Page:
Last November in Warsaw, Poland, at the Audio Video Show 2019, I saw several products that fit Simplifi’s mandate to cover “convenient, lifestyle-oriented hi-fi,” many of which I knew I wanted to get in for review. At the top of the list were two new active loudspeakers from Danish Audiophile Loudspeaker Industries (DALI): the Rubicon 2 C stand-mount ($5799/pair, all prices USD) and the Rubicon 6 C floorstander ($7999/pair). DALI’s passive Rubicon models are just one tier below their flagship Epicon series, so the prospect of reviewing these new active versions was mighty appealing.
One of the first products I reviewed for Simplifi, in November 2018, was DALI’s Callisto 2 C active stand-mount speaker ($3499/pair), which received a Reviewers’ Choice designation. The two models demonstrated in the suite of Horn Distribution, DALI’s Polish distributor, had finishes of gloss white and walnut veneer, which I found far more appealing than the Callistos’ vinyl-clad cabinets.
The active Rubicons have the same drivers and enclosure designs as their passive cousins, and the same internal amplifiers and digital signal processor (DSP) as the active Callistos. Like the active Callistos, the active Rubicons can receive 24-bit/96kHz PCM audio signals from the DALI Sound Hub ($799), a small component with coaxial and optical S/PDIF inputs, RCA and 3.5mm mini analog inputs, Bluetooth connectivity, and subwoofer output. The Sound Hub also has two large bays that can accept optional modules such as the BluOS NPM-1 ($449), which enables the Sound Hub to be used as part of a Bluesound whole-house music system controllable with the BluOS app for iOS and Android.
For me, these speakers exemplify Simplifi’d hi-fi. Pair them with the Sound Hub with BluOS module and you have a self-contained, high-performance system that can stream music from many different on-demand services. And if you play physical media, the Sound Hub will let you connect disc players and other components.
The Warsaw show provided a sneak preview of the active Rubicons, which debuted in North America in early January, at the annual Consumer Electronics Show, in Las Vegas. Later that month, I picked up a pair of Rubicon 6 Cs at the offices of DALI’s US distributor, Lenbrook Industries, along with a Sound Hub with pre-installed BluOS NPM-1 module. My review samples had the gloss-black finish -- like the gloss-white and walnut Rubicons I’d seen in Warsaw, they were gorgeous.
Measuring 39”H x 7.9”W x 15”D and weighing 45.8 pounds, the Rubicon 6 C looks identical to the passive Rubicon 6, except for one thing: a third of the way up the Rubicon 6 C’s convex front baffle is a strip of LEDs that light up to indicate the volume level whenever the volume setting is changed -- a clear indication that there’s more inside the cabinet than drivers and a crossover. During playback, only one LED is lit, its position on the strip indicating the current volume setting. Above that strip are two 6.5” woofers with wood-fiber cones; above them is DALI’s hybrid tweeter module, comprising a 1.15” soft dome and a 17x45mm ribbon.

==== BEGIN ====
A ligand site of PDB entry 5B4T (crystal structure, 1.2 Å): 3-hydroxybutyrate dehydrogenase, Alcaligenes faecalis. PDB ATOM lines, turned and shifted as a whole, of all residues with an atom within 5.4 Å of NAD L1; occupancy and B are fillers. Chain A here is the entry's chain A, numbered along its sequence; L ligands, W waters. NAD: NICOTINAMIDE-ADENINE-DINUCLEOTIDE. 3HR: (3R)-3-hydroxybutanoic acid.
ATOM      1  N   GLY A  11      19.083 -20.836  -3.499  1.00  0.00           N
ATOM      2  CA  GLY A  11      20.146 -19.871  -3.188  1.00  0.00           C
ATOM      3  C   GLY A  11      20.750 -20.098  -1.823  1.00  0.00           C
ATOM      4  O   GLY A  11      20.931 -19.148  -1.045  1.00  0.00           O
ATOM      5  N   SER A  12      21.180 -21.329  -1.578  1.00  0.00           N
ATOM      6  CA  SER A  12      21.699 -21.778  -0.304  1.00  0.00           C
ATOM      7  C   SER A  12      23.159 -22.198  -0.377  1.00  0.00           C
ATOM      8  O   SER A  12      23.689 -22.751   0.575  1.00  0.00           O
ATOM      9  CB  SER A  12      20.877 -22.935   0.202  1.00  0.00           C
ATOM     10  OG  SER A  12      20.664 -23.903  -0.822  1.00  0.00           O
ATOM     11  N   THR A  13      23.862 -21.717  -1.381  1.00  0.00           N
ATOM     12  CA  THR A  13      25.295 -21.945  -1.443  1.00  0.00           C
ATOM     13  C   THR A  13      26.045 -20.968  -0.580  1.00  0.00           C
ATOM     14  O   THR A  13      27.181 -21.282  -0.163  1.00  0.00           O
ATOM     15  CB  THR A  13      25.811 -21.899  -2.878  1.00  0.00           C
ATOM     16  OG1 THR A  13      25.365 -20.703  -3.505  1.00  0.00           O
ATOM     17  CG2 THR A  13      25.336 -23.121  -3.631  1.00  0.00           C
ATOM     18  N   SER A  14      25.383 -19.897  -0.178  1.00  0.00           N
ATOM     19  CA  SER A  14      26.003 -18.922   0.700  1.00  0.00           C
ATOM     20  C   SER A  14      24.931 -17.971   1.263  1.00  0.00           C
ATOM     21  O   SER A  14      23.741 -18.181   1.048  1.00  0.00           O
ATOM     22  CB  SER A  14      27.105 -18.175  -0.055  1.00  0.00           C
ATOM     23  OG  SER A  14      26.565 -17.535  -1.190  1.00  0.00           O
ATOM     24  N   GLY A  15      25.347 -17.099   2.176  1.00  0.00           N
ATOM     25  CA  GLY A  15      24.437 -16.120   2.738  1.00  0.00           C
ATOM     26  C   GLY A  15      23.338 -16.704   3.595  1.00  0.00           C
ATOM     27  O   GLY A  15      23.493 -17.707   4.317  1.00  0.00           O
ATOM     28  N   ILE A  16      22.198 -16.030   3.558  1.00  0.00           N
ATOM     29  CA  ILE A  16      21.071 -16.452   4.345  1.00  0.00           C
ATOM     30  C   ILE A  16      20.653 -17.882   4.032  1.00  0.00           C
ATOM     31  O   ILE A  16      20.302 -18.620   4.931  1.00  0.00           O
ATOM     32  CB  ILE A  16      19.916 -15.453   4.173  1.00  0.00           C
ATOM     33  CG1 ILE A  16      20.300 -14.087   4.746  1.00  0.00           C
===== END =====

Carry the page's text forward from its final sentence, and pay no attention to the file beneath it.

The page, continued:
In a recent article in which I attempted to establish naming conventions for the components that can be used in a Simplifi’d music system, I said, “No matter how granular our definitions, they’ll never cover all the possibilities. At some point there are just too many subcategories, and it’s better to rely on descriptions.” The Rubicon 6 C is a case in point.
According to our definitions, this is an active speaker; that is, its crossover comes before the amplifier in the signal path. Each enclosure contains a DSP specified to process 50 million instructions per second (MIPS); among other functions, this DSP implements an active crossover centered on 2.6kHz, with filters optimized for the drivers. The DSP outputs two datastreams -- one each for the bass section and the hybrid tweeter module -- to a Burr-Brown 1796 24-bit DAC, whose balanced outputs then send analog audio to two class-D amplifiers, each specified to produce 30W continuous output and short bursts of 300W. The power supply inside each Rubicon 6 C can deliver a continuous 50W to these amps, and 250W for bursts as long as five seconds.
The Rubicon 6 C also contains passive crossovers that come after the amplifiers in the signal path. The upper woofer operates from 2.6kHz downward, but the lower woofer operates only from 800Hz down. Between the lower woofer and the amp powering the bass section is a passive low-pass filter. There are also passive filters between the hybrid tweeter and the amp that powers it. The soft dome is gently rolled off and the ribbon gently rolled in at 14kHz. DALI describes this as a “2½+½-way” design -- which is what makes the Rubicon 6 C a hybrid active speaker, per the main headline of this review.
The dome tweeter has a copper-clad aluminum voice-coil that DALI says is lighter than conventional copper coils and thus can produce a broader effective bandwidth. Traced on the ribbon’s flat diaphragm, which is suspended in a magnetic field, are four bands of conductive material. The ribbon acts as a supertweeter, broadening dispersion and extending bandwidth. The dome and ribbon are mounted together on a solid aluminum plate affixed to the 1”-thick baffle with four screws.